More MOCA Louis Vuitton Art Talk
This year’s third and last of the “MOCA Louis Vuitton Art Talks” took place Oct. 16 at museum director Jeffrey Deitch’s historic home, originally built in 1929 by a railroad tycoon and later shared by Cary Grant and Randolph Scott. A fundraiser for the Museum of Contemporary Art in Los Angeles, the series consisted of conversations with prominent artists in private homes.
Barbara Kruger, whose artwork concerns power, money, women and other issues, was the day’s guest artist. At prior Art Talks, Deitch spoke with artist John Currin at Larry Gagosian’s home and with artist Ed Ruscha at Bruce Karatz and event chair Lilly Tartikoff Karatz’ home.
Inside Deitch’s home, dramatic contemporary paintings and sculptures sat amid the wrought iron railings, tiled staircases, decorative wooden moldings and other classic appointments of California’s Spanish-style homes. In this unique art-filled setting, Deitch introduced Kruger to a crowd that included artist Ed Moses, Alexandra Von Furstenberg and Dax Miller, Sela Ward and Howard Sherman, Catherine and Amir Heshmatpour, Toni Wald and Lena Wald, Jarl Mohn, Pamela West, Lauren King, Kelly Wearstler, Jon Holman, Blair LaPorte, Judy Chang, Melissa Lilley, Jane Siegal, Kathy Taslitz and Lizzie Tartikoff. Among those representing Louis Vuitton were Charles Delapalme and Anne Catherine Grimal.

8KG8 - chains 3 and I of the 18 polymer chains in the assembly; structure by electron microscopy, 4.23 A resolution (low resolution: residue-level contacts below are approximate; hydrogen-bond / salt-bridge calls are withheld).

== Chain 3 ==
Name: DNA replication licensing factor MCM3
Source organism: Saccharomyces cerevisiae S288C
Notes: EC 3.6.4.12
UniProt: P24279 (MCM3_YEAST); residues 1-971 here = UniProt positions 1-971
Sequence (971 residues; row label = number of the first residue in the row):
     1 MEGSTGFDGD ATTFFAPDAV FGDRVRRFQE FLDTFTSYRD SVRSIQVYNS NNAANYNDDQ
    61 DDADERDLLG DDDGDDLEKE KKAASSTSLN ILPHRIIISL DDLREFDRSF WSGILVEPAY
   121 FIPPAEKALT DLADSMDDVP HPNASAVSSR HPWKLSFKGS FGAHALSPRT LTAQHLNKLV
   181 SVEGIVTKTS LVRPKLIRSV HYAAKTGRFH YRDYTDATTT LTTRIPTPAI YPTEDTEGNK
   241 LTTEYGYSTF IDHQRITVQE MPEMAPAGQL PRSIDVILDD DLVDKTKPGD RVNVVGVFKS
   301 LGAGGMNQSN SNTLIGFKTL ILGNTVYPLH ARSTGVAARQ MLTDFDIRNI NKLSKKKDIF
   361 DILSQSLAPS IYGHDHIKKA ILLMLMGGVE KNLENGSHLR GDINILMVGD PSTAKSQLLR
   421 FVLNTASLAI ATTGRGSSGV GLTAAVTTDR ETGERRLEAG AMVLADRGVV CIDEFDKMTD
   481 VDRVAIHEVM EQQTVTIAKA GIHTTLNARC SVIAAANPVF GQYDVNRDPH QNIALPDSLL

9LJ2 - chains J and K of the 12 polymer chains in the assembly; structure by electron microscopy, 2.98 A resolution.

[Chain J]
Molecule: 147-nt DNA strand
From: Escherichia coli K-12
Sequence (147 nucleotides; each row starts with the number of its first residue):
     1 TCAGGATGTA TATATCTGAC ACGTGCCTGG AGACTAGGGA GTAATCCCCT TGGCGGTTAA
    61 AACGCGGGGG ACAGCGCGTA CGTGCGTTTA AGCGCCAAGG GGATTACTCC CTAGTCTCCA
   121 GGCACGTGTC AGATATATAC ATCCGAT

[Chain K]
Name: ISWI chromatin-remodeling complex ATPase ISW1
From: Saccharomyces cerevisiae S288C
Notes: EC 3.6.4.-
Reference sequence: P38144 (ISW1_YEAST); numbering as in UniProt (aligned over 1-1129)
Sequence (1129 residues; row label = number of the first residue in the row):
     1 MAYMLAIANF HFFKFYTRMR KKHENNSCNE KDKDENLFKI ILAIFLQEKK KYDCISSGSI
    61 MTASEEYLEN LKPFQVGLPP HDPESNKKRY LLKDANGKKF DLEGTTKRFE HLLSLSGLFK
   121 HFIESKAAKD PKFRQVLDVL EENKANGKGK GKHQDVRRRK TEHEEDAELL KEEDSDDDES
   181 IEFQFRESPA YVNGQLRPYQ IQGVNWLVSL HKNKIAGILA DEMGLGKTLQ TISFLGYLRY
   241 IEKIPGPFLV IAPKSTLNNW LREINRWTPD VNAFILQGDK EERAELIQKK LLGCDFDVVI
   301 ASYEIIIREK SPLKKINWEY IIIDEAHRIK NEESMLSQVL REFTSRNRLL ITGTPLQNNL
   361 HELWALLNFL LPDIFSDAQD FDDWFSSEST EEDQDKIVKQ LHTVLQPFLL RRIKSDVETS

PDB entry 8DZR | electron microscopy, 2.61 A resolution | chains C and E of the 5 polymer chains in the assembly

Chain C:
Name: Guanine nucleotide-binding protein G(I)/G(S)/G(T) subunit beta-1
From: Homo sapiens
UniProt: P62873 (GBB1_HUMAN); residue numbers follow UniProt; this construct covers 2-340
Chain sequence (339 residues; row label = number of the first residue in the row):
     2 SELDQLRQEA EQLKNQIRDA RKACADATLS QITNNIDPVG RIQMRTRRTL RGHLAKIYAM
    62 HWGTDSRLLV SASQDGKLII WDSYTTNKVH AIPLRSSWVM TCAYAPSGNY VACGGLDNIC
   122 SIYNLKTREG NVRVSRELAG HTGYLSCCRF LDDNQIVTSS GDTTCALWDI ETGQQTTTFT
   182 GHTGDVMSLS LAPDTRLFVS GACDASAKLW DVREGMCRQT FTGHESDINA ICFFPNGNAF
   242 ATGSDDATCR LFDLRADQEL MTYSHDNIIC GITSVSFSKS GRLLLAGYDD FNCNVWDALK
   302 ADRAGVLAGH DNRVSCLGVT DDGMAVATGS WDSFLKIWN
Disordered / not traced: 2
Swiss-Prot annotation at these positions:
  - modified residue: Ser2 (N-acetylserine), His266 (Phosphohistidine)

Calling Kruger “one of the rare artists who also expanded the concept of what a work of art is,” Deitch described the artist’s work as “a unique fusion of modernist art history, graphic design, advertising, social engagement, and more recently, film, theater and architecture.”
Kruger said the art world was scary place for women when she first became an artist. “When I was a kid you watched television and every woman on TV had an apron on,” she said. “Now they all have nothing on,” she added. “Still, I am not nostalgic at all.”
She went on to say that despite our troubling times, she believed the art world a better place. “There are struggles everywhere, including where we are now, but nevertheless in the arts there are more and more people of different races and genders and sexual persuasions, who can call themselves artists now, who can visualize and texturize and musicalize their experience in the world in a way that never was before.”
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MOCA Louis Vuitton Art Talk
Published Oct. 17, 2011 – Ellen Olivier, Society News LA